I just have to hope I don’t fall in love with one…………or two.

Até já!

And relax…. .

So, we’re currently on a break from ‘vanlife’.  We arrived in Aljezur in the south west of Portugal just over a week ago and we are intending to spend at least four months here.  So, why the extended break here?  We spent two months in this area in 2016/17 and then another two months here in 2018/19 doing some volunteering so got to know the area a little bit during those extended stays.  When we left here at the beginning of February this year to continue our travels we felt like we could have stayed longer but we were also ready to move on.  If that makes sense?  No, I thought not.  I’ll try to explain.

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View across to the new town of Aljezur.

During our two extended stays here we did some volunteering with Sofia who runs a donkey trekking business. It gave us time out of the van, a focus on something other than travel, enjoyable work and a chance to live like a local for a short while.  And of course, for me, spending time with all those donkeys was a super enriching experience.  However, after two months we were ready to live our independent life again but we would have liked to spend a bit longer in the area.  We really like the laid back slow pace of life here and it’s really the only place we have been to since starting our travels where we could see ourselves spending a chunk of time during the winter.  However, at the time we had already made our plans for our trip to Morocco.  We’d organised our Green Card for the insurance on the van in a non EU country and we were looking forward to exploring a new country.  But.  Had we not organised ourselves to go to Morocco we could have easily stayed another month or two in Aljezur either renting a house or staying at the campsite outside the town.  Tim had established a few connections with his music and I was happy to help with the donkeys.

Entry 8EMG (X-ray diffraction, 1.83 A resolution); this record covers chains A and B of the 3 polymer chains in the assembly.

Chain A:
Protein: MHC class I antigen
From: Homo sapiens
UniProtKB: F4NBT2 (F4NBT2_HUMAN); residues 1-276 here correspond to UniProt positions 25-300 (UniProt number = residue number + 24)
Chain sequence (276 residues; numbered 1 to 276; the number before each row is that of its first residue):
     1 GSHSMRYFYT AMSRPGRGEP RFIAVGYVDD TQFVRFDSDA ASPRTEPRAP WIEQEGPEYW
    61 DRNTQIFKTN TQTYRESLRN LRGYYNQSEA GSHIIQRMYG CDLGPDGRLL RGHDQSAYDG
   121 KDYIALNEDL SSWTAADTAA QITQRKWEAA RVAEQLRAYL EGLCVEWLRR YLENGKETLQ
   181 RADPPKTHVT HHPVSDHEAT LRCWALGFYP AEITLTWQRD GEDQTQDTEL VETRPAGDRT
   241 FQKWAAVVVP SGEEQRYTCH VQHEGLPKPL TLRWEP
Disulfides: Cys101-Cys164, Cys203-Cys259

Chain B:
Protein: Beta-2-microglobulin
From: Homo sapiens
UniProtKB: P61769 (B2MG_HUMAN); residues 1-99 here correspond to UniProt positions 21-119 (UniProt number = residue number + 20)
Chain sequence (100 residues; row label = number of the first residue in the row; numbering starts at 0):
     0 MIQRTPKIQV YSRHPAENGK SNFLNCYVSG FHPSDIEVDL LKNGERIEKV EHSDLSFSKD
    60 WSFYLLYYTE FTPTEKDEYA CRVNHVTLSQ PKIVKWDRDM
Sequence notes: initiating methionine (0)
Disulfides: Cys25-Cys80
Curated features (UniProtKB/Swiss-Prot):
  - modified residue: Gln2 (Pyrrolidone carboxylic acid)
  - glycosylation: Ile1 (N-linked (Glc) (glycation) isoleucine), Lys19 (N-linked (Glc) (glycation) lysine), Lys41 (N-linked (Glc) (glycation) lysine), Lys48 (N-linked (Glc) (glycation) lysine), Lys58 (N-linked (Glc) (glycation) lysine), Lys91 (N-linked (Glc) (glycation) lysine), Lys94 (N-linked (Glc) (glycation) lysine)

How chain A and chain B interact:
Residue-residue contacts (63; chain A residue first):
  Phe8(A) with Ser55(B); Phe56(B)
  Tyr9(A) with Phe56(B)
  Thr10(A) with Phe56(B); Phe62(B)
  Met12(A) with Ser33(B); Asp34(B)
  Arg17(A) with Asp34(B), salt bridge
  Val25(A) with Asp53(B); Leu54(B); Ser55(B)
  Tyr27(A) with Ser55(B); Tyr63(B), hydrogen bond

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Cows grazing just at the edge of the town.

We decided, then, to look at the possibilities of renting somewhere in the area during the winter of 2019 to try out an extended stay here but one that was on our own terms where we weren’t volunteering in exchange for accommodation and food.  Going into our fourth year of continuous travel we were ready to stretch out a bit and stay put for a while.  Travelling fulltime can become tiring.  Not in the sense that you feel flaked out all the time but more in a sense of mentally dealing with a life on the move.  Planning where to go to next, taking in new sights and experiences daily, emptying and refilling the van, sorting out laundry every couple of weeks, living cheek by jowl with each other twenty four hours a day!

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In between the old town and new town.

When we embarked on our life change to give up our jobs and do something completely different we viewed it as a new chapter in our lives.  It wasn’t going to be a ‘gap year’ it was going to be more of a ‘gap decade’ to travel to different countries, experience different cultures, experience and learn new things and live in different ways to the norm.  There wasn’t any time limit on it.  We were just going to see how things unfolded and go with whatever felt right at the time.  This little sojourn in Portugal, then, is just a chapter within the chapter. It’s as much a time to recharge and give our brains a rest as it is an opportunity to experience living in another country for an extended period to try it on for size so to speak.

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Lunch in the sun:)

Our travels are far from over but we are ready for a break from them.

So we’ve hunkered down and settled in to our little house on a hill in the old town over the last ten days and we’re looking forward to seeing how it all pans out.

Até logo!